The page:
ACADEMY AWARD WINNER: BEST PICTURE
The commander of a captured British World War II unit, ordered to build a bridge for the Imperial Japanese Army, turns the tables on his captors by going on strike. [ The Bridge on the River Kwai credits: Dir: David Lean/ Alec Guinness, William Holden, Jack Hawkins/ 166 min/ Action-Adventure/ Creator as Hero]
“An interesting story and it has at times a Randian flavor. Alec Guinness is brilliant as the British colonel who refuses to compromise his principles.”
In this story, captured British soldiers have been sent to a Japanese prisoner of war camp to work on a bridge. The Japanese commandant of the camp is under strict orders to complete the bridge by a certain date. Indeed, he’s in such a hurry to complete it that he decides to put POW officers to work, a deliberate violation of the Geneva Convention.
The lead colonel of the captured British soldiers, a stickler for the rules, responds by withdrawing his cooperation altogether. The Japanese commandant needs this colonel’s full cooperation and know-how to complete the bridge, and so makes every effort to break him, but to no avail.
In the end, the colonel’s determined independence enables him to negotiate the conditions under which his men will work, a negotiation that ironically gives him de facto control over the entire prison camp. Once in control, as a slap in the face to his captors, he insists on building the best bridge possible. He does so to show that he and his soldiers could do what the Japanese could not. There’s something of Ayn Rand’s Atlas Shrugged hero, John Galt, in this character.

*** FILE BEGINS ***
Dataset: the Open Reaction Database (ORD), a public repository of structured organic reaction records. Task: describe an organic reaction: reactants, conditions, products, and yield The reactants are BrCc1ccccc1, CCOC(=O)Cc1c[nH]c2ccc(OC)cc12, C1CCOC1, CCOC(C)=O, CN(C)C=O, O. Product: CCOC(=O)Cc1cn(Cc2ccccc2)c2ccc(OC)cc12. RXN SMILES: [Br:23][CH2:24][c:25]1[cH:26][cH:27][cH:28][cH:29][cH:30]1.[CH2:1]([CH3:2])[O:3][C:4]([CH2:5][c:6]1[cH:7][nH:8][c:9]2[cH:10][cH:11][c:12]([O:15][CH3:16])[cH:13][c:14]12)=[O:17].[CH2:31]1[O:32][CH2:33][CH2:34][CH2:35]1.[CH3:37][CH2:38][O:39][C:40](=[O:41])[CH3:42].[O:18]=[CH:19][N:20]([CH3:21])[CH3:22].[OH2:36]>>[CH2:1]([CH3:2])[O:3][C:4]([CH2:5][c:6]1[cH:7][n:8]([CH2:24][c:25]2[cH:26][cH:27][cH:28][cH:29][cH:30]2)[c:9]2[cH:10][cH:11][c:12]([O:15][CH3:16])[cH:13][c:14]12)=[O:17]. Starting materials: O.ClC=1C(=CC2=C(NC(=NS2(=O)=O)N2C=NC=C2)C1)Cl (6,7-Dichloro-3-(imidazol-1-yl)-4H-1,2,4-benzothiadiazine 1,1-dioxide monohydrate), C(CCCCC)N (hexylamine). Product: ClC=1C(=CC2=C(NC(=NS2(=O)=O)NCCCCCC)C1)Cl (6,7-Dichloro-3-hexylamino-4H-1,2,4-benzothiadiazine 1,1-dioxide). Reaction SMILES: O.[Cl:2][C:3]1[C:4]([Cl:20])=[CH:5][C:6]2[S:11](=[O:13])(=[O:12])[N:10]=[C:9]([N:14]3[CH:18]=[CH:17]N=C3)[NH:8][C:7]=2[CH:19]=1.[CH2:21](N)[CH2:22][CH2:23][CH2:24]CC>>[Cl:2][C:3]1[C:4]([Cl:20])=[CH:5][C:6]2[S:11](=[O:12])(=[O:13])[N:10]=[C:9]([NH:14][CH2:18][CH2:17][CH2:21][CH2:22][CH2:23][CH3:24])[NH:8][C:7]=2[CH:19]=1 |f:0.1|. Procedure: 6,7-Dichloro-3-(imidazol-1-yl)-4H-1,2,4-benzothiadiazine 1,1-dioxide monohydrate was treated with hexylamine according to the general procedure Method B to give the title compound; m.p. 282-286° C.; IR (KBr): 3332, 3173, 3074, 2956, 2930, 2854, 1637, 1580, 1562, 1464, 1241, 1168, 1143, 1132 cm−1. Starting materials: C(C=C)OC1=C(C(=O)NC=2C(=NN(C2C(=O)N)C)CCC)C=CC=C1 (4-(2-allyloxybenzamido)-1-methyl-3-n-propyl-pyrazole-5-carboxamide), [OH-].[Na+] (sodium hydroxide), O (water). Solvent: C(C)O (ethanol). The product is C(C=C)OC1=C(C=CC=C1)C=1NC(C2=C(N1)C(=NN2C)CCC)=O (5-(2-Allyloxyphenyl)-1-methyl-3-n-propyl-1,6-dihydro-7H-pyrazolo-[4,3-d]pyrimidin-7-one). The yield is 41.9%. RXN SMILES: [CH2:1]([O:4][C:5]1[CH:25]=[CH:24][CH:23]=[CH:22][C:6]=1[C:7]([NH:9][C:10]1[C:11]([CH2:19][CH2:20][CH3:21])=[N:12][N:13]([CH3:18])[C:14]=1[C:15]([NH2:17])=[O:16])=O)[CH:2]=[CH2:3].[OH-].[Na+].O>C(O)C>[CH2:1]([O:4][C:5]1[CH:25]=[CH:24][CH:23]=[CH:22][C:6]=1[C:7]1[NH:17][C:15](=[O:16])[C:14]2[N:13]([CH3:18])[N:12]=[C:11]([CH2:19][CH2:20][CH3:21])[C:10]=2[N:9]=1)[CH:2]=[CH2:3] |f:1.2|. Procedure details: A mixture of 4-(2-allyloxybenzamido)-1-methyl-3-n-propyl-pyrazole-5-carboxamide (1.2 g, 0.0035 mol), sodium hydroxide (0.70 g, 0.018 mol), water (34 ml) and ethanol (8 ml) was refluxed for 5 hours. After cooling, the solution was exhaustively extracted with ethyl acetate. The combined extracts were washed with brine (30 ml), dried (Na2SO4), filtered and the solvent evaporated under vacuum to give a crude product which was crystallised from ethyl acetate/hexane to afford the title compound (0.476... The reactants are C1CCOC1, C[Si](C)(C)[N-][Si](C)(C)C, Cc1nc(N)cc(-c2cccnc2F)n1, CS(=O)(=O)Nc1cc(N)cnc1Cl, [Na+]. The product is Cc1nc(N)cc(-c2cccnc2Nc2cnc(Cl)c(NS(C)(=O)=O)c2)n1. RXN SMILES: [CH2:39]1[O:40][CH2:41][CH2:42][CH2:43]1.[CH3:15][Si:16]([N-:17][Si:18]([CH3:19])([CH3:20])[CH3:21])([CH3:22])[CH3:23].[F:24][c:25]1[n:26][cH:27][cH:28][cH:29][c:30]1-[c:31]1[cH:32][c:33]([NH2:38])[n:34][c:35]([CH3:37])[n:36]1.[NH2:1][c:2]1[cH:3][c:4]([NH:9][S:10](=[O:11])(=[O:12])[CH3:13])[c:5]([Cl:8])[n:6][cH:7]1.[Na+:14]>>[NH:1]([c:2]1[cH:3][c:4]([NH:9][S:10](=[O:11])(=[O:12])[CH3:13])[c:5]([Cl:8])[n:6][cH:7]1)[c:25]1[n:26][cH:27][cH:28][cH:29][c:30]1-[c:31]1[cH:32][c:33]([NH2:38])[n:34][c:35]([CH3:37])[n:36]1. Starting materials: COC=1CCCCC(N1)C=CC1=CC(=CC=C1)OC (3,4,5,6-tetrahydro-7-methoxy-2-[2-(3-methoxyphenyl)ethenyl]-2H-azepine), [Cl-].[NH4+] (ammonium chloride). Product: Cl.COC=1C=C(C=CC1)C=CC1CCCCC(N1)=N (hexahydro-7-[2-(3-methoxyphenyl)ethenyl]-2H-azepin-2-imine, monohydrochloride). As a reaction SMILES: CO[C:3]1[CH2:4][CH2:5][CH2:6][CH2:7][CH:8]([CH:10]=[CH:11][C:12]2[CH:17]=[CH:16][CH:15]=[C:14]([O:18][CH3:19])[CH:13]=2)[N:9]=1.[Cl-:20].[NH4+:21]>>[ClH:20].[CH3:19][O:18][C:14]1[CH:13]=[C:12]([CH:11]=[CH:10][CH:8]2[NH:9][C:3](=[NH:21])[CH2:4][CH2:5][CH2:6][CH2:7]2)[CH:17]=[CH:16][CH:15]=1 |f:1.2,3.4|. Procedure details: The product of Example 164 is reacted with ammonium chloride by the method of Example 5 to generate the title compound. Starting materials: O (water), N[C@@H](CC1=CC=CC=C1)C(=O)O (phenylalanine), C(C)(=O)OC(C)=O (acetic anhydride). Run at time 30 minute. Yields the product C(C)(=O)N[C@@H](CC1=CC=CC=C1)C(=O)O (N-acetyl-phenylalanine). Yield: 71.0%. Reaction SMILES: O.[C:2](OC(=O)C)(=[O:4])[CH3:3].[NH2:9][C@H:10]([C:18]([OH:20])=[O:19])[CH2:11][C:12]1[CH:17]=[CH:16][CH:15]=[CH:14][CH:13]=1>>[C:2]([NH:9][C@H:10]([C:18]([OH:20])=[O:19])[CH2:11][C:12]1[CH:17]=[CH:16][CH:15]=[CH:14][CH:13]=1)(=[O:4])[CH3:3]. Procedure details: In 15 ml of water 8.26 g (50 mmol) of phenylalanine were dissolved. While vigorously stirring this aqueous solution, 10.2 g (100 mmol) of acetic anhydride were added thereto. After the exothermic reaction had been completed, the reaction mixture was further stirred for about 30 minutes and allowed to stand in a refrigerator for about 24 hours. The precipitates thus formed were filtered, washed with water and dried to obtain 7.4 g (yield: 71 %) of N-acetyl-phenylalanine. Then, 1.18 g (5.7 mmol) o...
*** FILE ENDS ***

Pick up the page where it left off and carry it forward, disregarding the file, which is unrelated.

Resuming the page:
Unfortunately, building a high-quality bridge for the Japanese Imperial Army is in conflict with Allied war aims — a fact he forgets until reminded by Allied guerillas.
This is certainly an interesting story and it has at times a Randian flavor. Alec Guinness is brilliant as the British colonel who refuses to compromise his principles. He gives his character an impressive nobility. Despite a somewhat depressing ending and a running time of over two-and-a-half hours, it’s also a solidly entertaining film, with a musical score you’ll be whistling for days afterward. The Bridge on the River Kwai won seven Academy Awards, including Best Picture.